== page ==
Recent basic research revealed that 2 host molecules play critical roles in the initiation of COVID-19, which is caused by severe acute respiratory syndrome (SARS) coronavirus 2 (SARS-CoV-2). SARS-CoV-2 uses the SARS-CoV receptor angiotensin-converting enzyme 2 (ACE2) for cell entry, and uses a serine protease transmembrane serine protease 2 (TMPRSS2) for S protein priming of the virus.5 Interestingly, in vitro treatment of airway epithelial cells with IFNs enhanced their ACE2 expression.6
In sharp contrast, in this issue of the Journal, Kimura et al7 reported that IL-13 exposure reduced ACE2 and increased transmembrane serine protease 2 expression in airway epithelial cells from patients with asthma and atopy. In addition, tissues from type 2 cytokine-high patients with allergy showed significantly lower expression of ACE2, and the ACE2 expression levels correlated inversely with the T2 cytokine levels and T2 signature molecule expression.7 Therefore, expression of ACE2 is likely to be regulated reciprocally by IFNs and T2 cytokines; IFNs upregulate, whereas T2 cytokines downregulate. Indeed, ACE2 expression in asthmatic bronchial epithelium was reported to be significantly lower than in healthy subjects.8 Moreover, patients with COVID-19 with serious disease showed significantly higher IFN-related molecular expression (IFN-γ–induced protein 10).9 These findings suggest a hypothesis that patients with asthma are protected from COVID-19 because of the low expression of ACE2 in their epithelial cells. Children with asthma showed a low prevalence of SARS due to SARS-CoV, which uses ACE2 as an entry receptor.10 Conversely, conventional coronaviruses exacerbate asthma upon infection.1 Reported entry receptors for most conventional coronaviruses do not include ACE2. The reported receptors are HLA class I molecule or sialic acids, and caveolin-1 for HCoV-OC43; aminopeptidase N (CD13) for HCoV-229E; dipeptidyl peptidase 4 (also known as CD26) for HCoV-EMC; unknown for HCoV-HKU1; and only HCoV-NL63 uses ACE2. These earlier observations thus support the above hypothesis.
However, there are several limitations to acknowledge in this hypothesis. All the epidemiological data were obtained retrospectively or cross-sectionally, and no tests were performed for IFN production or ACE2 expression in patients with COVID-19, especially those comorbid with asthma. In addition, no detailed information was reported regarding the phenotype/endotype (theoretically only T2-high, but not T2-low, patients with asthma have low ACE2 expression), lung function, control status, or treatment regimen of the patients with asthma. We also do not know whether or not a diminished ACE2 expression level in patients with asthma actually reduces SARS-CoV-2 infections. Of note, a couple of recent studies using clinical specimens reported that ACE2 mRNA expression did not differ significantly between patients with asthma and control subjects. These findings differ from those of the aforementioned studies.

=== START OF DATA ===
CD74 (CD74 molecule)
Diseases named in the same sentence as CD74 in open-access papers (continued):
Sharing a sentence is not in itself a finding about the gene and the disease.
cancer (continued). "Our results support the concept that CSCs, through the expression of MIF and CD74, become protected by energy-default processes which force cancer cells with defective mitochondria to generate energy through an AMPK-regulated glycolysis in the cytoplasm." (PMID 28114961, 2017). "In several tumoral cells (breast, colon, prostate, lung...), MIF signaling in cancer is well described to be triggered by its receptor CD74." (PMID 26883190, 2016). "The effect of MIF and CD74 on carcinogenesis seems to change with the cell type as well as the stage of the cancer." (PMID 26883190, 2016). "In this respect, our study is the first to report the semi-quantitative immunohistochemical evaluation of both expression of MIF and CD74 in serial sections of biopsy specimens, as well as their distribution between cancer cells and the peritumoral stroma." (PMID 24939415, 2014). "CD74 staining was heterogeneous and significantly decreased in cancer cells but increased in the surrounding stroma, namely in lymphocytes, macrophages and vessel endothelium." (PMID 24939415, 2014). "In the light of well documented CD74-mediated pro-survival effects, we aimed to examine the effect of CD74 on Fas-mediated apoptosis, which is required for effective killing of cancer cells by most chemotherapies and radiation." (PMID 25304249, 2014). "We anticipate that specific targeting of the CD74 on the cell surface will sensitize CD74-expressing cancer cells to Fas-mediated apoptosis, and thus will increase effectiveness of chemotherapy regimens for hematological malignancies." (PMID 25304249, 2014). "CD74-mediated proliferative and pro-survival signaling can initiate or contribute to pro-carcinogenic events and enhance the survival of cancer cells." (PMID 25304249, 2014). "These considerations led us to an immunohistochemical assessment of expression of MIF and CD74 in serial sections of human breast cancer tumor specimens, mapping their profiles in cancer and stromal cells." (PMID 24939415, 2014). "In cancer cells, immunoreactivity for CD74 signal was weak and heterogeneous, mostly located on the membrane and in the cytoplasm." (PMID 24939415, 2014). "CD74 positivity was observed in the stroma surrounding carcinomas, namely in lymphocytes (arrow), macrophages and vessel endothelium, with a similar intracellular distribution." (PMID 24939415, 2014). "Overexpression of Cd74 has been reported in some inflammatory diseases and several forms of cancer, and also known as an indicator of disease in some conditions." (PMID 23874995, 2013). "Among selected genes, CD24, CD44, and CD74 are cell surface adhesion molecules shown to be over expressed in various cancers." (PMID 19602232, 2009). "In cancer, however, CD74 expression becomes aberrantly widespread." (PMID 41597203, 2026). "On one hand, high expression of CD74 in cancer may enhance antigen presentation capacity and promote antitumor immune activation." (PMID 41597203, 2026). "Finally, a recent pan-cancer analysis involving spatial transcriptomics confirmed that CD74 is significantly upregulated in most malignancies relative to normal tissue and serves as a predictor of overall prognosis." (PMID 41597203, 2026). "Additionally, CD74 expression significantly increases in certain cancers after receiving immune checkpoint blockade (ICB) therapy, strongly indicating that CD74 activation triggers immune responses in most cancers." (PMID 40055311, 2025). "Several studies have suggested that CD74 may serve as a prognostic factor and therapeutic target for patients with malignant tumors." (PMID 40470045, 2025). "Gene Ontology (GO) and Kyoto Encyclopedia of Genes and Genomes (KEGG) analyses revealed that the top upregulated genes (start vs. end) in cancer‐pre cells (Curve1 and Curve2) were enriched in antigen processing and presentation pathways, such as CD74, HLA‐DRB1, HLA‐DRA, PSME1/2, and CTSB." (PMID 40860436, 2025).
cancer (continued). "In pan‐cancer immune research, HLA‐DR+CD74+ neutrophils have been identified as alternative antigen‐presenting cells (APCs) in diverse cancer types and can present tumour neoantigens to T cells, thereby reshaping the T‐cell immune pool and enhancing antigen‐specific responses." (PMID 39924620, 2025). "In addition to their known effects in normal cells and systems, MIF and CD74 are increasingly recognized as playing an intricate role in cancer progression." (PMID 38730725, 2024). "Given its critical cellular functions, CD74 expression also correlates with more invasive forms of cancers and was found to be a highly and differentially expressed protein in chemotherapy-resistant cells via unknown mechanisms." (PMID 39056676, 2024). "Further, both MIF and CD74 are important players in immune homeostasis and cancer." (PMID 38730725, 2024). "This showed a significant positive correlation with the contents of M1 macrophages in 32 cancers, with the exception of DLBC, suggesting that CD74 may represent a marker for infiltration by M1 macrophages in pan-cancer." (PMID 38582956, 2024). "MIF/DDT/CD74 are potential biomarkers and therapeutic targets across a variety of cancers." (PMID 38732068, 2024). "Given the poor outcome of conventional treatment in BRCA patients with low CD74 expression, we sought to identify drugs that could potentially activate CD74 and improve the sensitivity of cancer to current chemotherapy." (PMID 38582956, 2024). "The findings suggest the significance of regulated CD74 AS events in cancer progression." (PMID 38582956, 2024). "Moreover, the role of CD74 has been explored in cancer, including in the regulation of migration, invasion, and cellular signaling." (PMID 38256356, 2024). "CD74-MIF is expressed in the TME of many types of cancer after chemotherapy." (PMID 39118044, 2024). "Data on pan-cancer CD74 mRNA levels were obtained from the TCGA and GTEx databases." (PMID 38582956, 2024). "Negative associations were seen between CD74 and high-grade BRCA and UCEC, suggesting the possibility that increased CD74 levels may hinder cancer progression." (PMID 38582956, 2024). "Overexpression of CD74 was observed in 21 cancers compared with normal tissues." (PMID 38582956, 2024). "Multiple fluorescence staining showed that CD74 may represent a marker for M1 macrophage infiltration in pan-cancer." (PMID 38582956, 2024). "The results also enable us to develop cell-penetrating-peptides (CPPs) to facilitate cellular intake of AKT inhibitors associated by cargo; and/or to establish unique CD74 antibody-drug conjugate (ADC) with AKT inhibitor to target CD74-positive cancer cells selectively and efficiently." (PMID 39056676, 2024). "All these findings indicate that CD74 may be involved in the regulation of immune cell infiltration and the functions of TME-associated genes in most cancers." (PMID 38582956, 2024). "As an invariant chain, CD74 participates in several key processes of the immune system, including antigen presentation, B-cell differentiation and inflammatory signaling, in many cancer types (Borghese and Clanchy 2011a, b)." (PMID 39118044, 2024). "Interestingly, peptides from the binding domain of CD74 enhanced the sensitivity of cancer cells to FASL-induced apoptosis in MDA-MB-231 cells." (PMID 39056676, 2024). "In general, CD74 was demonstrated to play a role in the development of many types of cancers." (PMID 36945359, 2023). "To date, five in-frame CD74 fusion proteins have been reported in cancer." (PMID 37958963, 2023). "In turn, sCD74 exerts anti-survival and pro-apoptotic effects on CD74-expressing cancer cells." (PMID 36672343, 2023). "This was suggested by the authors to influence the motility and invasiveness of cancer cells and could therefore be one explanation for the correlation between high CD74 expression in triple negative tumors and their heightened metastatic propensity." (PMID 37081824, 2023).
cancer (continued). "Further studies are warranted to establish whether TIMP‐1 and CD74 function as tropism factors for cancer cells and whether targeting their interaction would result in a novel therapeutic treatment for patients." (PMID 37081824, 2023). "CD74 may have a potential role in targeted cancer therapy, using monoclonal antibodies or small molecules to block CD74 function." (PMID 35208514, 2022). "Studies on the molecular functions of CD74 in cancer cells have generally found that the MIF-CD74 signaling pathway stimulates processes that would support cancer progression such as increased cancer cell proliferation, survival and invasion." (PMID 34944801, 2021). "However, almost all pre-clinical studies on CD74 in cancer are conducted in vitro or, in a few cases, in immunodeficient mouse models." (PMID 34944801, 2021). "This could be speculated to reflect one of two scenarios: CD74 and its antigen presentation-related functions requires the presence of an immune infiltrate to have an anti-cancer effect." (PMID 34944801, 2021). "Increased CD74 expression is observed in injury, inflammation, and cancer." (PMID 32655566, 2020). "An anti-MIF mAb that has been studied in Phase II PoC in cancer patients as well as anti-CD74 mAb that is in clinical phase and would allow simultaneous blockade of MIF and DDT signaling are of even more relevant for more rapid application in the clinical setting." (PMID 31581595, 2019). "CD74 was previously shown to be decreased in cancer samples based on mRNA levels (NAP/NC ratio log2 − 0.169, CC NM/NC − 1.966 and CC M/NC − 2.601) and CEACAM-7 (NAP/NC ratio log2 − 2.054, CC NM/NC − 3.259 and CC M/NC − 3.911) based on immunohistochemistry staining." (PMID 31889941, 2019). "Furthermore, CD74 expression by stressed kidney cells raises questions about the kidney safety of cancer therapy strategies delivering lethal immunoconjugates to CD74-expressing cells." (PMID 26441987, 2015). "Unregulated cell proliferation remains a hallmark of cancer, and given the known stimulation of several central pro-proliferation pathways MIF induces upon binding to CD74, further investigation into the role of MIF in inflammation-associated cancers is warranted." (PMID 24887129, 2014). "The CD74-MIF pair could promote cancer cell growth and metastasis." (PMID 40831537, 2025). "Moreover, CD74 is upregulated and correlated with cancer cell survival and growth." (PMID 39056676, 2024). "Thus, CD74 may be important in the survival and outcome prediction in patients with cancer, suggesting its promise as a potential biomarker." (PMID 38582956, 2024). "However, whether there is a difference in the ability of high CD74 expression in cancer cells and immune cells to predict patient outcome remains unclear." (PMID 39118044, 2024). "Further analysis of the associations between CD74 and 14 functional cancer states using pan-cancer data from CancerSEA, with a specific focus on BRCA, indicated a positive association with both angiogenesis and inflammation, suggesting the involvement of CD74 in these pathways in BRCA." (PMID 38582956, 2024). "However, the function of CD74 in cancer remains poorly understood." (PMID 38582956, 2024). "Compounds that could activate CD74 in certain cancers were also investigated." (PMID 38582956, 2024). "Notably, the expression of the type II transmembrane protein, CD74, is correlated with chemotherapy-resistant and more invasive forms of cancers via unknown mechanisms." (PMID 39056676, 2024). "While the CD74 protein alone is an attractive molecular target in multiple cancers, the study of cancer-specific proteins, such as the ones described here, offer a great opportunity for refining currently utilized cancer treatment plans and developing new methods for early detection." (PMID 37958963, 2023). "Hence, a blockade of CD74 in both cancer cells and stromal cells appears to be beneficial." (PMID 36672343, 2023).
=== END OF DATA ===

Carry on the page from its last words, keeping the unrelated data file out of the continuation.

Finally, we would like to emphasize that this Editorial should not lead physicians to underestimate COVID-19 in their patients with asthma. There are no current data that support or recommend step-down of current treatments of patients. In particular, a recently approved biologic, dupilumab—an antibody to IL-4 receptor α chain that blocks both IL-4 and 13—should not be reduced or discontinued only for the purpose of ACE2 downregulation. Further careful investigations are definitely needed to determine whether asthma affects the morbidity and mortality of COVID-19. Recent news released from the National Institutes of Health said that a study called Human Epidemiology and Response to SARS-CoV-2 (HEROS) has just begun enrolling participants. The purpose of this study is to determine the rate of SARS-CoV-2 infection in children and their family members in the United States, and to examine whether rates of SARS-CoV-2 infection differ between children who have asthma or other allergic conditions and children who do not. Intervention studies that prevent the onset and severity of COVID-19 by reducing ACE2 expression are also of great interest. However, currently available data may provide some peace of mind to all physicians who are simultaneously managing patients with asthma and fighting against COVID-19.
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